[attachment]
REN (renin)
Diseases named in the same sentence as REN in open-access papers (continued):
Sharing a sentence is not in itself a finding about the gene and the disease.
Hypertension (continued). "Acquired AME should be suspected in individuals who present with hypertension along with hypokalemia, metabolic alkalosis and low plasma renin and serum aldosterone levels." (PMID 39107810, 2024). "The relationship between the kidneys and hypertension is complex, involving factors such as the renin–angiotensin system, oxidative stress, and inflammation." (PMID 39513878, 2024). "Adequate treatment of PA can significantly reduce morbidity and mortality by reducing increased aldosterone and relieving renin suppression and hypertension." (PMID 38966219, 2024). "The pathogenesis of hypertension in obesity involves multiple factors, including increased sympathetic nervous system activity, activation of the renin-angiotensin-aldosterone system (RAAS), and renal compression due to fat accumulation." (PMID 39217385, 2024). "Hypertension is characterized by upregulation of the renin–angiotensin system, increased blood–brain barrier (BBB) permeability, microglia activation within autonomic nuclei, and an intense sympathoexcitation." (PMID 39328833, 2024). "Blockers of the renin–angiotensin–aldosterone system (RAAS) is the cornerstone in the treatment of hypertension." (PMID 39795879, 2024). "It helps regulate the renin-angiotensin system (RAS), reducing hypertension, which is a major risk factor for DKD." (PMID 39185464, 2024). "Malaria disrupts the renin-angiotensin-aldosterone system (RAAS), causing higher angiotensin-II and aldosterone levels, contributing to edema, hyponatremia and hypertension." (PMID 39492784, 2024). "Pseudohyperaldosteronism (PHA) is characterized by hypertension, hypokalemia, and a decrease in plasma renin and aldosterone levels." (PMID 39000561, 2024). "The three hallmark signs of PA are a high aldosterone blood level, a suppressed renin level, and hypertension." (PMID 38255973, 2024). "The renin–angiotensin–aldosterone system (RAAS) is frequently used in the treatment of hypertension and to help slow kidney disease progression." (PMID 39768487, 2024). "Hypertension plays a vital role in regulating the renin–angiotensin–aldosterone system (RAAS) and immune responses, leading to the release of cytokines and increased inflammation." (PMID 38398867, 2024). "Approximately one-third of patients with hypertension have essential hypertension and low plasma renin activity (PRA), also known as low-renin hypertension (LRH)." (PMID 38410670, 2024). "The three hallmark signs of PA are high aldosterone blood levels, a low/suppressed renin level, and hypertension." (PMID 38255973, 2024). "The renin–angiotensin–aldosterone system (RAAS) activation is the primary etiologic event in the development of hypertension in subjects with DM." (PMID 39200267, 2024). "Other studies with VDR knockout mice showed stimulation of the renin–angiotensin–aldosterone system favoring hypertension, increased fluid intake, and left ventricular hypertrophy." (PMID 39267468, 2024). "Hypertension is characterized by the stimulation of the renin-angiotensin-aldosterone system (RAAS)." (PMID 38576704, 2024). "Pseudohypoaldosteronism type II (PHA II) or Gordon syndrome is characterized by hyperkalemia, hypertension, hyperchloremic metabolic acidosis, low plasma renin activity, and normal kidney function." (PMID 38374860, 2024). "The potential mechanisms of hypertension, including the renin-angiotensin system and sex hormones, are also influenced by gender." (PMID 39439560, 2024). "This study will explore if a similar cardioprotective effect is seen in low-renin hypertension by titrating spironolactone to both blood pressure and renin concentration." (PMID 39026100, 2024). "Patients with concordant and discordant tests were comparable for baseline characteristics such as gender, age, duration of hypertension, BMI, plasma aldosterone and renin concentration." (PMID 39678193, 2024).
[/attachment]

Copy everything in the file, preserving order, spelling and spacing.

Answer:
REN (renin)
Diseases named in the same sentence as REN in open-access papers (continued):
Sharing a sentence is not in itself a finding about the gene and the disease.
Hypertension (continued). "Acquired AME should be suspected in individuals who present with hypertension along with hypokalemia, metabolic alkalosis and low plasma renin and serum aldosterone levels." (PMID 39107810, 2024). "The relationship between the kidneys and hypertension is complex, involving factors such as the renin–angiotensin system, oxidative stress, and inflammation." (PMID 39513878, 2024). "Adequate treatment of PA can significantly reduce morbidity and mortality by reducing increased aldosterone and relieving renin suppression and hypertension." (PMID 38966219, 2024). "The pathogenesis of hypertension in obesity involves multiple factors, including increased sympathetic nervous system activity, activation of the renin-angiotensin-aldosterone system (RAAS), and renal compression due to fat accumulation." (PMID 39217385, 2024). "Hypertension is characterized by upregulation of the renin–angiotensin system, increased blood–brain barrier (BBB) permeability, microglia activation within autonomic nuclei, and an intense sympathoexcitation." (PMID 39328833, 2024). "Blockers of the renin–angiotensin–aldosterone system (RAAS) is the cornerstone in the treatment of hypertension." (PMID 39795879, 2024). "It helps regulate the renin-angiotensin system (RAS), reducing hypertension, which is a major risk factor for DKD." (PMID 39185464, 2024). "Malaria disrupts the renin-angiotensin-aldosterone system (RAAS), causing higher angiotensin-II and aldosterone levels, contributing to edema, hyponatremia and hypertension." (PMID 39492784, 2024). "Pseudohyperaldosteronism (PHA) is characterized by hypertension, hypokalemia, and a decrease in plasma renin and aldosterone levels." (PMID 39000561, 2024). "The three hallmark signs of PA are a high aldosterone blood level, a suppressed renin level, and hypertension." (PMID 38255973, 2024). "The renin–angiotensin–aldosterone system (RAAS) is frequently used in the treatment of hypertension and to help slow kidney disease progression." (PMID 39768487, 2024). "Hypertension plays a vital role in regulating the renin–angiotensin–aldosterone system (RAAS) and immune responses, leading to the release of cytokines and increased inflammation." (PMID 38398867, 2024). "Approximately one-third of patients with hypertension have essential hypertension and low plasma renin activity (PRA), also known as low-renin hypertension (LRH)." (PMID 38410670, 2024). "The three hallmark signs of PA are high aldosterone blood levels, a low/suppressed renin level, and hypertension." (PMID 38255973, 2024). "The renin–angiotensin–aldosterone system (RAAS) activation is the primary etiologic event in the development of hypertension in subjects with DM." (PMID 39200267, 2024). "Other studies with VDR knockout mice showed stimulation of the renin–angiotensin–aldosterone system favoring hypertension, increased fluid intake, and left ventricular hypertrophy." (PMID 39267468, 2024). "Hypertension is characterized by the stimulation of the renin-angiotensin-aldosterone system (RAAS)." (PMID 38576704, 2024). "Pseudohypoaldosteronism type II (PHA II) or Gordon syndrome is characterized by hyperkalemia, hypertension, hyperchloremic metabolic acidosis, low plasma renin activity, and normal kidney function." (PMID 38374860, 2024). "The potential mechanisms of hypertension, including the renin-angiotensin system and sex hormones, are also influenced by gender." (PMID 39439560, 2024). "This study will explore if a similar cardioprotective effect is seen in low-renin hypertension by titrating spironolactone to both blood pressure and renin concentration." (PMID 39026100, 2024). "Patients with concordant and discordant tests were comparable for baseline characteristics such as gender, age, duration of hypertension, BMI, plasma aldosterone and renin concentration." (PMID 39678193, 2024).